Among the different mantras I appeal to as guides on a day-to-day basis, let me relate the principle of “Consume < Produce”.
It’s more of a heuristic and not without inconsistencies or even contradictions, but remember, such techniques are meant for our individually catered use, as means to an end, not for rigorous academic review.
In the general sense, I evoke “Consume < Produce” to keep myself in balance with regard to my overall ‘utility coefficient’, insuring that I, to varying degrees,
- Lean towards an ecologically friendlier footprint
- Don’t seek reward without the accompanying effort
- Don’t squander
- Don’t overindulge in shallow entertainment
- Focus on a more meaningful life
First off, I draw inspiration for the mantra from the more traditional hunter-gatherer existence. One wouldn’t eat until after having exercised the labor in producing the ingredients, be it via hunting, growing crop, or whatever direct or indirect physical means necessary.
In the said case, the ‘currency exchange’ between effort and reward is straightforward. However, in modern Western societies, the labor-yield exchange is less intuitive, as we (most persons) don’t hunt or plow, but rather purchase and produce intellectual products of more questionable merit to the earth and mankind.
As for me, the mantra manifests itself in the ways of the following:
Work first, eat after
I don’t eat until about noon, but before that, I ensure to work and produce something of value in some shape, direct or indirect.
It’s entirely individual what you might consider valuable. In my case, it might be as simple as producing some philosophical writing (of strange vocabulary).
Alternatively, it might consist of physical exercise, as many of us aren’t otherwise engaged in physically exerting labor. Bodybuilders and heavy lifters might exempt and eat before hitting the ironworks, but for most of us, I haven’t discovered strong evidence for the need.
I try to precede every meal with work/creation/exercise. However, the first one is of special significance in attaining that sense of alignment with the universe, if you will. (Or alignment with the ‘sphere’, if you prefer the Medieval Cosmology framework).
Eat only as much as your body earnestly demands. Thus what you consume concords with your body’s energy expenditure.
It’s a tough one especially for those accustomed to overeating, as the constantly overfed body no longer transmits the proper signals of authentic hunger.
However, with sufficient training and especially with the decreasing of the rhythm (thus providing the mind ample time to digest and reflect), it’s attainable.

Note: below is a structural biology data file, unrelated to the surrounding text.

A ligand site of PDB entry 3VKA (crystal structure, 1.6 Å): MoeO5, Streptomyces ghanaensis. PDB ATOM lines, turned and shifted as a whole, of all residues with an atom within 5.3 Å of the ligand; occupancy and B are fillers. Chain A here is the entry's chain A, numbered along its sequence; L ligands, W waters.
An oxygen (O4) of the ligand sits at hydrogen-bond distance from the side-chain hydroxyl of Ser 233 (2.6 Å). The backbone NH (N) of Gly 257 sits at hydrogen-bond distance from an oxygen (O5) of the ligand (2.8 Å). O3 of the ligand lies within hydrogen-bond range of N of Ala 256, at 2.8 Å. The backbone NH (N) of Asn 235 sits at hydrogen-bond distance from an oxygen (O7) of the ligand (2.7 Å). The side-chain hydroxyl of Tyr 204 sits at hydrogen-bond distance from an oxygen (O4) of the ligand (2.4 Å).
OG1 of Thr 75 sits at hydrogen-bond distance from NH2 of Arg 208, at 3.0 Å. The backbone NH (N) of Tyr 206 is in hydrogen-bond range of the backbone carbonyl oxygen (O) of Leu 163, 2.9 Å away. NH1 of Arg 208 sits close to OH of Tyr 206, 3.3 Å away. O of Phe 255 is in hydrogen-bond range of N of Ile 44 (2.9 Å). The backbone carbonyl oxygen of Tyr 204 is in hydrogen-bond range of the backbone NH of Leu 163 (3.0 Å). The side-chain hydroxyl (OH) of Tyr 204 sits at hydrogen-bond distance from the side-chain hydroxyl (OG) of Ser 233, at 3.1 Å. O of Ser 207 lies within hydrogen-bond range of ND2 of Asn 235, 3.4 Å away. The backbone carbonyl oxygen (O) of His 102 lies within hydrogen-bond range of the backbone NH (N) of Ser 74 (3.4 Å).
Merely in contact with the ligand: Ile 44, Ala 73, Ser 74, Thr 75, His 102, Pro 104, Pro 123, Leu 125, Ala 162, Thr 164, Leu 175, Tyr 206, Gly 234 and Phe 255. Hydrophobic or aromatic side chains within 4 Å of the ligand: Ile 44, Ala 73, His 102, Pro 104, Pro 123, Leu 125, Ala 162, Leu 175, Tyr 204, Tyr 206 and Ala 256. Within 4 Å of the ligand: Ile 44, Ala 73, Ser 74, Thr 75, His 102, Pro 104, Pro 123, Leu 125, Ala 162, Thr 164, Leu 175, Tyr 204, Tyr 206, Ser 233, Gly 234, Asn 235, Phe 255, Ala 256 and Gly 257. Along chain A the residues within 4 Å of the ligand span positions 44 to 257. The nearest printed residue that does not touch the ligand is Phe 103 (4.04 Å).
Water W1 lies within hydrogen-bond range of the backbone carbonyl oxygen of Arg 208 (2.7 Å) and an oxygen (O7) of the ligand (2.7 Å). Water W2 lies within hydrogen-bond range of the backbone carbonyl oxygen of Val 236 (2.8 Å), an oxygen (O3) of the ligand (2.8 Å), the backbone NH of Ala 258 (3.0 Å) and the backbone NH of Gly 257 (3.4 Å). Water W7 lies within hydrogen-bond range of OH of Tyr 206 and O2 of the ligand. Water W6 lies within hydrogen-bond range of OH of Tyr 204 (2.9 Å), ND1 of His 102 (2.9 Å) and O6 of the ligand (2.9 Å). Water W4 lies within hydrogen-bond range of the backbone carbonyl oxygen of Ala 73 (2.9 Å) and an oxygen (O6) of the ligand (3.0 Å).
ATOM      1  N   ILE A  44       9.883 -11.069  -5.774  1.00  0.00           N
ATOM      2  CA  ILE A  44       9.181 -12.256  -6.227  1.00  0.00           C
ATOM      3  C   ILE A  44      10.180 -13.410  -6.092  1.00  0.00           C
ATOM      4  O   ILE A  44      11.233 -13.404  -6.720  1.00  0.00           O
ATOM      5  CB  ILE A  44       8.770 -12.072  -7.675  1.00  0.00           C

For me, overeating evokes a series of aesthetically undesirable visuals. Any one of them suffices to short-circuit any momentary lapse of reason. Not to mention the health implications.
However, if you seek further argument, irrespective of your dogma, the perils of overeating are infused all throughout religion and philosophy: the Bible, the Stoic doctrines and even Pagan myths.
Purchase only what generates value
Most of us that don’t live a self-sufficient life rely on purchases, at least for food and other household supplies. Many, however, purchase far more.
Again, it’s individual, but the guiding principle serves to ensure that whatever you do purchase, directly or indirectly attributes to value production, per your own consideration.
In my case, beyond food, that entails extremely rare purchasing. Technology, if mindfully leveraged (a topic to which I dedicate much of this blog), serves forever. Basic household supplies, even the mechanical sorts, also tend to deliver for lengthy periods.
What do people even purchase nowadays that can’t be facilitated by existing means? Toys, shoes, scarves, superfluous food thermometers, smart coffee drippers, subscriptions, astrological readings, guitar tuners, music downloads, Manga? I suppose. My imagination is scarce in this regard.
How do forms of entertainment align with “Consume < Produce”?
The mantra need not exclude entertainment. In fact, no minimalist doctrine I know preaches a saintly lifestyle.
However, it should compel you to consider the reciprocal value of each form thereof.
Some activities inspire thought, which in turn leads to creativity of potential value. Others serve mainly to suspend thought.
Reading, drawing, sports, music playing/listening, television, film, series, video games, board games, card games, mind games, the games of thrones, all belong to widely varied categories of utility. And each further subdivides into varying degrees subject to application.
It’s up to you to exercise due diligence with how you opt to fill empty space.
Like many techniques, “Consume < Produce” is an abstraction, designed to stimulate a more austere, meaningful and ecologically-friendly existence. If that’s something that appeals to you, make it a constant visual that you evoke and adhere to.
Questions, comments? Connect.